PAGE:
Bletchley: Home of the Code Breakers. Britain: Home of the Moral Code Breakers? Why I believe it’s right to celebrate Alan Turing’s Achievements on Trafalgar Square’s Fourth Plinth. Last month, I stumbled upon a disused Daily Mail on a train to Euston, and what I found inside should be entitled ‘The Daily Hate Mail’. It was a cruel article entitled ‘Why I believe it’s wrong to pardon Bletchley Park code breaker Alan Turing for breaking the anti-gay laws of his time’ (sic!). Was this journalist even aware that without the efforts of timid, homosexual mathematician Alan Turing at Bletchley Park,…

Further snowfalls up to three inches are expected  across the UK on Sunday and Monday. According to the Met Office the snow and icy temperatures will continue to affect the UK, with a band of more snow spreading north across parts of south-east and east England and the Midlands. A yellow warning has now been issued, urging drivers to be extra cautious. The snow is expected to be worst in the West Midlands and the east. Wales has been heavily affected by the snow, with many roads and hundreds of schools closed down. The Met Office recommended that people only…

With the closure of the UK’s largest care provider for the elderly last year, proposals have been proposed for greater oversight of the providers’ finances. With the collapse of Southern Cross Healthcare 750 care homes were also closed, leaving tens of thousands of elderly without a care home. The new proposals have been suggested in order to prevent such incidents occurring again. The proposals have been are being seen as a step in the right direction as Dr Peter Carter, Chief Executive and General Secretary of the Royal College of Nursing, described the proposals as being long overdue, a view…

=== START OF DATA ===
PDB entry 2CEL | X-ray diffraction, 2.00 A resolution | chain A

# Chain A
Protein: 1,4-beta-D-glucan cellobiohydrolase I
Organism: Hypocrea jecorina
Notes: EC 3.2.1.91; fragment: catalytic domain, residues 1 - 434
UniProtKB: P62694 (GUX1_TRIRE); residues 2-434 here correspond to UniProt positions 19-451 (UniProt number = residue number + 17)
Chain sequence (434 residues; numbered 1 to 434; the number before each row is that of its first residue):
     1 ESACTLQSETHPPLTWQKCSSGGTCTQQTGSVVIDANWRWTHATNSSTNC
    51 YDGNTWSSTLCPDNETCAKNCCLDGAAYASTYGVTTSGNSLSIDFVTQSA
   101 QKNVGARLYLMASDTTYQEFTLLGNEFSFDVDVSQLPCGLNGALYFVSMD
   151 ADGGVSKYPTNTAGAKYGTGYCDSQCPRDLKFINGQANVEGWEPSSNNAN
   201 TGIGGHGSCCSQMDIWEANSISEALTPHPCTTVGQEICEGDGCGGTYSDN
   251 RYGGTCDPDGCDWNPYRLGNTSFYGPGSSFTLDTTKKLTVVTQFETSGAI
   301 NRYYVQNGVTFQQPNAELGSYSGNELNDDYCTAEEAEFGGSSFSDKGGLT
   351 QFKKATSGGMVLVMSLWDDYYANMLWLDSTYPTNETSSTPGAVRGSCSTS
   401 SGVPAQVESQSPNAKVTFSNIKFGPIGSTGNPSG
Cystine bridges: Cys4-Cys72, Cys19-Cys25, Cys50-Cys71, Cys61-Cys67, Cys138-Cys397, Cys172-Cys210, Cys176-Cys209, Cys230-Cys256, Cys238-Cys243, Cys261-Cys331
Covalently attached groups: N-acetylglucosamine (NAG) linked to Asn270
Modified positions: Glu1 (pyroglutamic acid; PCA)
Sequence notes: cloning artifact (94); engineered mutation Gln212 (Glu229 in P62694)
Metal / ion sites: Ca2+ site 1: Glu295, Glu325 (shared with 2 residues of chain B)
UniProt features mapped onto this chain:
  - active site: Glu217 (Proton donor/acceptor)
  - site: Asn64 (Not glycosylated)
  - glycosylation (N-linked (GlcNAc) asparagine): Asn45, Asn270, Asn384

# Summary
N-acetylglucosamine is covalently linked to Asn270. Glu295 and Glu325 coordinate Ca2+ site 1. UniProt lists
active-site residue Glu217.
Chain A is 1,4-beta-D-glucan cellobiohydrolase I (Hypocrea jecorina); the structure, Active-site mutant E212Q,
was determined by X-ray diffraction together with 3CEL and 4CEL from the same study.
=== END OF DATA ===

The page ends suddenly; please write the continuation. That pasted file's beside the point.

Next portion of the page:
A student convicted of hacking the computer system of his high school has received a 12-month community order. Southampton University student Matthew Higgins, 20, formerly a pupil at the school Eirias High in Colwyn Bay, was charged with gaining unauthorized access to the school’s system in March 2011, and attempting to do so again two months later. Higgins has also been sentenced to 120 hours of unpaid work. Higgins gained access by posing as the parent of a female pupil, requesting the password for the parental portal from the teacher in charge of the computer system. After he was provided…